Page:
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Asian leaders to meet in #Dushanbe for major summit



The Dushanbe Summit, to be held in the Tajikistan capital on June 15th, is a continuation of the efforts of the Conference on Interaction and Confidence-Building Measures in Asia (CICA), which numbers 27 members states. The summit will bring together high-level delegations who are expected to adopt an ambitious document, Dushanbe Declaration, which will cover all issues of cooperation within CICA.

The Member States, whilst affirming their commitment to the UN Charter, believe that peace and security in Asia can only be achieved through dialogue and cooperation leading to a common indivisible area of security in Asia where all states co-exist peacefully and their peoples live in peace, freedom and prosperity.

Prior to the main event, on the 14th the summit of the Shanghai Cooperation Organisation is to take place, also involving CICA member states. This will be the 5th summit of CICA heads of state, the organisation of which is credited to the first president of Kazakhstan, Nursultan Nazarbayev who announced the initiative in 1992.

“(The aspect) on which I would like to dwell is the problem of peace and security on our continent - Asia, or even wider - Eurasia. We are talking about the initiative of the Republic of Kazakhstan to hold the Conference on Interaction and Confidence Building Measures in Asia. The idea of creating on the continent structures of security and co- operation in Asia in the style of the same structures in Europe has long been in the air, but has not yet received wide support," - Nursultan Nazarbayev, speaking at the 47th session of the UN General Assembly, October 1992.

Amongst the delegates at the summit will be His Excellency Xi Jinping, President of the People’s Republic of China, who will discuss the situation regarding the developing trade war with the United States. The Chinese leader, who is already in Dushanbe, yesterday (June 12th), unveiled his book ‘The Governance of China’ which outlines his political thoughts.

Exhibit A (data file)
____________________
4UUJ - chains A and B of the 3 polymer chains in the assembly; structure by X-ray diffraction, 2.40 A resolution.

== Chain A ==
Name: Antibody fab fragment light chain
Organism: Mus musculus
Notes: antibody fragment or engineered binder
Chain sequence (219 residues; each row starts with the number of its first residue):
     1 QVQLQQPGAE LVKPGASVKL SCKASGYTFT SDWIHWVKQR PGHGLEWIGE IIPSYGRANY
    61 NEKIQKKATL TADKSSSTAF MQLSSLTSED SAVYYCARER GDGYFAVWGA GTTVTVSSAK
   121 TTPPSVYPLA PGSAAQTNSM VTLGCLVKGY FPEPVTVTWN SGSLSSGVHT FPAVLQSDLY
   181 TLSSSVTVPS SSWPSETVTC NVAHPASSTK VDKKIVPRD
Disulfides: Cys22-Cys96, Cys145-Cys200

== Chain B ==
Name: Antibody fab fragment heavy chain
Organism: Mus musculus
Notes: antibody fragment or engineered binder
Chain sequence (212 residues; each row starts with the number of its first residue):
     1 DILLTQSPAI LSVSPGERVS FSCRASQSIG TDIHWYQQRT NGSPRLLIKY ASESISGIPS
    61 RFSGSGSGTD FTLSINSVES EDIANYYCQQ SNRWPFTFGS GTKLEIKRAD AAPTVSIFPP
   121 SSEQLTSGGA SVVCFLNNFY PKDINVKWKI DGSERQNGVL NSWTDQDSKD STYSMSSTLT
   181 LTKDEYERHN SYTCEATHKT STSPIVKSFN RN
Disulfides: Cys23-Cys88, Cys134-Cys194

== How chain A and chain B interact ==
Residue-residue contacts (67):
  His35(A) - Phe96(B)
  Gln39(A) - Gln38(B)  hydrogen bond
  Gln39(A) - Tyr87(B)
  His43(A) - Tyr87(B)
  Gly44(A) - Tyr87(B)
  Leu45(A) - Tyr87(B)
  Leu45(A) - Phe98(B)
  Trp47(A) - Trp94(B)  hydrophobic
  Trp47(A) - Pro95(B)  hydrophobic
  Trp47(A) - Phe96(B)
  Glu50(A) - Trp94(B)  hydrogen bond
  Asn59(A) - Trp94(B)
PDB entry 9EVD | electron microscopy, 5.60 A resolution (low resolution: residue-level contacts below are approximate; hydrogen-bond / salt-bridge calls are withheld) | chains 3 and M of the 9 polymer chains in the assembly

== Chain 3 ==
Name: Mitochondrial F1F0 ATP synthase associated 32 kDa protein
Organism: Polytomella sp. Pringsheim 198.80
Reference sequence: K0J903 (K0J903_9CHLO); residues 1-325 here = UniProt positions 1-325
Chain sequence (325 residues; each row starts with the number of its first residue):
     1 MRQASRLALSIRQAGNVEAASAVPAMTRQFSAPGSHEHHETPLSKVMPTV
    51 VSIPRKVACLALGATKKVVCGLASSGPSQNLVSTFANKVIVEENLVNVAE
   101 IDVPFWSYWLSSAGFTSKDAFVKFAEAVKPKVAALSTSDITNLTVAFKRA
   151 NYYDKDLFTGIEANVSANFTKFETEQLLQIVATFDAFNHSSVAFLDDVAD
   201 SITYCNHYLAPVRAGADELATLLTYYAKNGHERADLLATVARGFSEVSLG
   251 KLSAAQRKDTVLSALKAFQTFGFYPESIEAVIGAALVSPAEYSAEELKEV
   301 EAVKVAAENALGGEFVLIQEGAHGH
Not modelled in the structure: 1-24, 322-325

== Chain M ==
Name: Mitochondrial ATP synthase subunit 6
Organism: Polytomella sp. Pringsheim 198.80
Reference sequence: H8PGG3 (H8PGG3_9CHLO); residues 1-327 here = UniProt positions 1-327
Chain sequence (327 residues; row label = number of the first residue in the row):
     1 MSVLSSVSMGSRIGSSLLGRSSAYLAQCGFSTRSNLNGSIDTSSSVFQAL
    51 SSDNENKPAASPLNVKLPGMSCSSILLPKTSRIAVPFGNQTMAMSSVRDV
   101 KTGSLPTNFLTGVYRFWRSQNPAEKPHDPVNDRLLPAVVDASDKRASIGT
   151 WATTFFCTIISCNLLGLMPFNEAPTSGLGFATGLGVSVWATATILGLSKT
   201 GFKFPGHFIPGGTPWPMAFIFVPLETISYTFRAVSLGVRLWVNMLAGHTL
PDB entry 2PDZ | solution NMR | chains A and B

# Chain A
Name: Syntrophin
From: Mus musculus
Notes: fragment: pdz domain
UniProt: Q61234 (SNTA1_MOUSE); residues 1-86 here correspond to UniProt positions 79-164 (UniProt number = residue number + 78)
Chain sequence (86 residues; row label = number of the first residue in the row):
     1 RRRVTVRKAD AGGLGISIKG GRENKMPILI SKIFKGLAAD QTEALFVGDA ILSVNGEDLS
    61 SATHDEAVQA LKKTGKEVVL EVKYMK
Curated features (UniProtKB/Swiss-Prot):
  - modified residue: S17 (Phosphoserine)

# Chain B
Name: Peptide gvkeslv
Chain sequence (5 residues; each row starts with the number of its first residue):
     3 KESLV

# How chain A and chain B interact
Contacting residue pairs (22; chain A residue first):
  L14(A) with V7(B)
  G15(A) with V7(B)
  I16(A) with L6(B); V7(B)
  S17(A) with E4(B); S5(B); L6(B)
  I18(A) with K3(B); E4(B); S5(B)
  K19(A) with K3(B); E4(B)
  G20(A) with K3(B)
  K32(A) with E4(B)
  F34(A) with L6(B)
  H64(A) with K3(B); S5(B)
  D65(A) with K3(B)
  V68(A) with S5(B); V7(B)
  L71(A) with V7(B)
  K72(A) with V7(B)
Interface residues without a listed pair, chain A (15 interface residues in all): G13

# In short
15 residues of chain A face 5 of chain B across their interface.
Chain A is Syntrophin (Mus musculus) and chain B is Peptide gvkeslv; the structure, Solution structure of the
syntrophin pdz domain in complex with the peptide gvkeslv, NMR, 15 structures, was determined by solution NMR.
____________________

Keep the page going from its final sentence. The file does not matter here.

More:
Kassym-Jomart Tokayev, the newly elected President of Kazakhstan, will speak about the situation in Afghanistan, where fears are currently being voiced about the redeployment of Islamic State militants from Iraq and Syria. He will also repeat Kazakhstan’s call for the EU, USA, Russia and China to sit down together at the negotiating table.

Iranian President Hassan Rouhani, and Recep Tayyip Erdoğan of Turkey will also be present.

Heads of delegations will set out their respective approaches to ensuring regional and global security, attention will also be paid to issues of strategic security and stability, issues of dealing with various challenges and threats. The Palestinian leadership will be present, and so it is possible that the United States’ much vaunted “deal of the century” will also be discussed, along with the situation on the Korean Peninsula

Other current and pressing issues on the agenda will be the combating of money laundering, cybercrime, information technology, energy efficiency, infrastructure development, agriculture, SMEs, health and education in order to strengthen the resilience of the states.